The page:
Watford Health Campus

The new Health Campus, when built, will bring new services for the local area. The benefit of these services would be boosted by the re-opening of the Croxley Green Branch Line. According to the Health Campus Website:
"A new acute hospital for West Herts with 510 beds costing around £320 million to replace the existing Watford General Hospital, New housing for key workers, A greener, cleaner environment for west Watford, New opportunities for businesses and employment, Establishment of a new value-added knowledge based industry in West Watford, An improved and enhanced stadium for Watford FC, New public realm and community facilities, 300 new homes, including homes for health and key workers, New business, leisure and recreation premises, An enhanced stadium for Watford FC, Space for new and expanding businesses, especially those linked to healthcare delivery, Hotel, leisure and hospitality services linked to a redeveloped stadium, A new combined heat and power plant."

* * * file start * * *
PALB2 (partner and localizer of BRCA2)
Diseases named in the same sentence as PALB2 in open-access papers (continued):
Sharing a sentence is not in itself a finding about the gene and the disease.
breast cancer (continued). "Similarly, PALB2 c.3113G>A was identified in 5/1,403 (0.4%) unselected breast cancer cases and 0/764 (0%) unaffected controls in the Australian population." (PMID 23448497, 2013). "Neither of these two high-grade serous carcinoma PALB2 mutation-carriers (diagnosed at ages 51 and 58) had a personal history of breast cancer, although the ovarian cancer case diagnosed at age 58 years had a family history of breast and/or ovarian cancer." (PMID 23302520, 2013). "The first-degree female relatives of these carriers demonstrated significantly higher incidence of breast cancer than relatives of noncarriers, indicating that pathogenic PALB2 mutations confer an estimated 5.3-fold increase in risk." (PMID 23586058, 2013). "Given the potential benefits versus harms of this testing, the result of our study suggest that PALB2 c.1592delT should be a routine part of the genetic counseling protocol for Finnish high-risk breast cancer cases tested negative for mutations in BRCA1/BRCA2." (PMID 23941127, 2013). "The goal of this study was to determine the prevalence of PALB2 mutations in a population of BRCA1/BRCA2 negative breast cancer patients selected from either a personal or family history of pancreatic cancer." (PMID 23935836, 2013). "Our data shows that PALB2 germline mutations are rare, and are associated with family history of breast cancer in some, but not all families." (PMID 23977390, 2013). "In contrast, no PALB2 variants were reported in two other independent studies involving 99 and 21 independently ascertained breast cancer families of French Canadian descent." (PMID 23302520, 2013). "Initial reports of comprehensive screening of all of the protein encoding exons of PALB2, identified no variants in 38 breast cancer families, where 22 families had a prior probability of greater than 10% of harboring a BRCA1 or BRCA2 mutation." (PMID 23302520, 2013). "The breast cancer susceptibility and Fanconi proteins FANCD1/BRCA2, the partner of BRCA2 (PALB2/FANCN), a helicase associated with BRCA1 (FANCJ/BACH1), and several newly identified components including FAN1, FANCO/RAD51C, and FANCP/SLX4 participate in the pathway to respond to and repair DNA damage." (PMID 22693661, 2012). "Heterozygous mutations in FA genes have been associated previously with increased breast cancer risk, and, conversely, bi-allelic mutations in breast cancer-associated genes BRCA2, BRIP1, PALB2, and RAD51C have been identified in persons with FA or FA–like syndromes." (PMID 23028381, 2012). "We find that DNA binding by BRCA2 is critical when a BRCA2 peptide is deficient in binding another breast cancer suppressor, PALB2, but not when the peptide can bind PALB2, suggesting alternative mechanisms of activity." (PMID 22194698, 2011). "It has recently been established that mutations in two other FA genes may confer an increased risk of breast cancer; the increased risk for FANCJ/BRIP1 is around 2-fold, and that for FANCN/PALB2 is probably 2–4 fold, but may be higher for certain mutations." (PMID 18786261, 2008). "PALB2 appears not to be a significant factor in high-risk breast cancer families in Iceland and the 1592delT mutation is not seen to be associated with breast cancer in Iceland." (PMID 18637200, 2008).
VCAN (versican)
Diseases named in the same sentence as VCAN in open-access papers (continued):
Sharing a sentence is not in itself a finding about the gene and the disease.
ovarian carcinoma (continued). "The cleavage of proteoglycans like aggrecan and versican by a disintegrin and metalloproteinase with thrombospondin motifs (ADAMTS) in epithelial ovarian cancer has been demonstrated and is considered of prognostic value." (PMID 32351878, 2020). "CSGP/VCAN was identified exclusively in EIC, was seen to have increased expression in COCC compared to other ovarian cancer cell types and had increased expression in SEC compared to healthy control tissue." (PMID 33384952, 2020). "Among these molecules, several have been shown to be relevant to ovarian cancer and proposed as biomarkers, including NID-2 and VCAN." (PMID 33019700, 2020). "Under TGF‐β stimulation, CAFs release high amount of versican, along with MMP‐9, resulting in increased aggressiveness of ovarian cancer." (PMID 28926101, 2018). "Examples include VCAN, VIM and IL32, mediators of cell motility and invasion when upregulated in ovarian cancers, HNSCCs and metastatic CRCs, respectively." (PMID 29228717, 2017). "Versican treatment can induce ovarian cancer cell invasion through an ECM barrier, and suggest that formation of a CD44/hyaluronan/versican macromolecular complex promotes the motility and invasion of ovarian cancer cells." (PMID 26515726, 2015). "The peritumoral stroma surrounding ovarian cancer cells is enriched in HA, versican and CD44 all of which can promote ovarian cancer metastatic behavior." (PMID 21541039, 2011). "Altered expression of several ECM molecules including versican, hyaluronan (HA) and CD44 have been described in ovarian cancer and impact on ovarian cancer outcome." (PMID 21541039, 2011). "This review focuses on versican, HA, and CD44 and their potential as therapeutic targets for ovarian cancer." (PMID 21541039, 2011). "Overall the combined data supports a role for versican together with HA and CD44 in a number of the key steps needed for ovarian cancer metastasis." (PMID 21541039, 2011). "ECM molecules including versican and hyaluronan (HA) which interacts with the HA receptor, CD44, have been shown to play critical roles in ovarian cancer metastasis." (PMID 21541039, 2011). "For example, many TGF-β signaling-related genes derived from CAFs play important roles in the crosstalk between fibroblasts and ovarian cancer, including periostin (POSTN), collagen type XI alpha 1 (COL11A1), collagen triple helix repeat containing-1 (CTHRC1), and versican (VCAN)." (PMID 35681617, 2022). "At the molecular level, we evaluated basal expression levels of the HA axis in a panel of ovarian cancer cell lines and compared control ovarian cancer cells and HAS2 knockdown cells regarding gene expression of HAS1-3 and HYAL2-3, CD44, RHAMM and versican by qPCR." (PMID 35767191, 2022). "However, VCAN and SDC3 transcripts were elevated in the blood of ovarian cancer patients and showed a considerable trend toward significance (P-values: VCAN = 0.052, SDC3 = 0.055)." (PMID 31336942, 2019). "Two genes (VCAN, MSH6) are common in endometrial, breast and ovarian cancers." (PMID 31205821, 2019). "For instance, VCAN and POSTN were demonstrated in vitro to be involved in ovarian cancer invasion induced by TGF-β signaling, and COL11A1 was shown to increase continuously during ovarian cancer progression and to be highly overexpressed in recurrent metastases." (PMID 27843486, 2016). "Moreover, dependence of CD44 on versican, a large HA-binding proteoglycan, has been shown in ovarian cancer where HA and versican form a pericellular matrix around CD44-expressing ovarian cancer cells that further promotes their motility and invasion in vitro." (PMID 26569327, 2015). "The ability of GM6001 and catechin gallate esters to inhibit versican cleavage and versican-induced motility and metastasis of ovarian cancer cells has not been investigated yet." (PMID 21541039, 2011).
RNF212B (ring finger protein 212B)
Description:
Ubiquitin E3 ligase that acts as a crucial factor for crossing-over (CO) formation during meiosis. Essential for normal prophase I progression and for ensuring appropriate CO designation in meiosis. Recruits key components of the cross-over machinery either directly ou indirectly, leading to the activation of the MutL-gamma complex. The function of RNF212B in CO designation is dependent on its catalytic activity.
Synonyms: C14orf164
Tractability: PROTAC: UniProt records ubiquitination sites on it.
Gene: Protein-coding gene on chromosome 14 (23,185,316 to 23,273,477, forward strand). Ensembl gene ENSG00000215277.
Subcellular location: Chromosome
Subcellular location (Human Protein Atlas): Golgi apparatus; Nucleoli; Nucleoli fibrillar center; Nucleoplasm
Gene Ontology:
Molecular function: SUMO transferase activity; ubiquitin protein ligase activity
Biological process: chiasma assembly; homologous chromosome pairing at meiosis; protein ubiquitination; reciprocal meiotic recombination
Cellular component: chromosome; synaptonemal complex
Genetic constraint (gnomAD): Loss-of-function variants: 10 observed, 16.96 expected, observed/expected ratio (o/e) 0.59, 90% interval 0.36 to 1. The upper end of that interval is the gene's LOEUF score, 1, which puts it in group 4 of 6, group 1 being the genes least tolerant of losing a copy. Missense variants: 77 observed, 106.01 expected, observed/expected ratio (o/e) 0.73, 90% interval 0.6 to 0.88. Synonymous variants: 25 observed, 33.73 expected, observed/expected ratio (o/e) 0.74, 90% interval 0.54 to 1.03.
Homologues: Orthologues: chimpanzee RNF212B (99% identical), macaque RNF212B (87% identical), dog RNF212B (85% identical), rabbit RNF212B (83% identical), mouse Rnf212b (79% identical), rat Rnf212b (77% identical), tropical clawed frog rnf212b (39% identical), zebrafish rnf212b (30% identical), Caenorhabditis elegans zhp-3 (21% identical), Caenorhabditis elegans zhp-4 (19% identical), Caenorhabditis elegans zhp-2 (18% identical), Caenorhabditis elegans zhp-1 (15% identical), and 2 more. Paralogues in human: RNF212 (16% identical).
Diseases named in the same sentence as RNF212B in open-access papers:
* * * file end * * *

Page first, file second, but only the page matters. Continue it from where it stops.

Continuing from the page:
This would benefit West Hertfordshire, as well as the residents of West Watford. The Croxley Rail Link would compliment the Health Campus as it would allow people to travel to and from the campus without a car. The Health Campus would help the case for the Rail Link as it will mean increased support and potential custom for the Croxley Rail Link.

Currently there are no plans for a station at the Health Campus as it will be served by an exit from Watford West, However there is scope for a station in the Health Campus as the line passes very closely to the area set for redevelopment.

In a planning brief for the Health Campus, It is stated: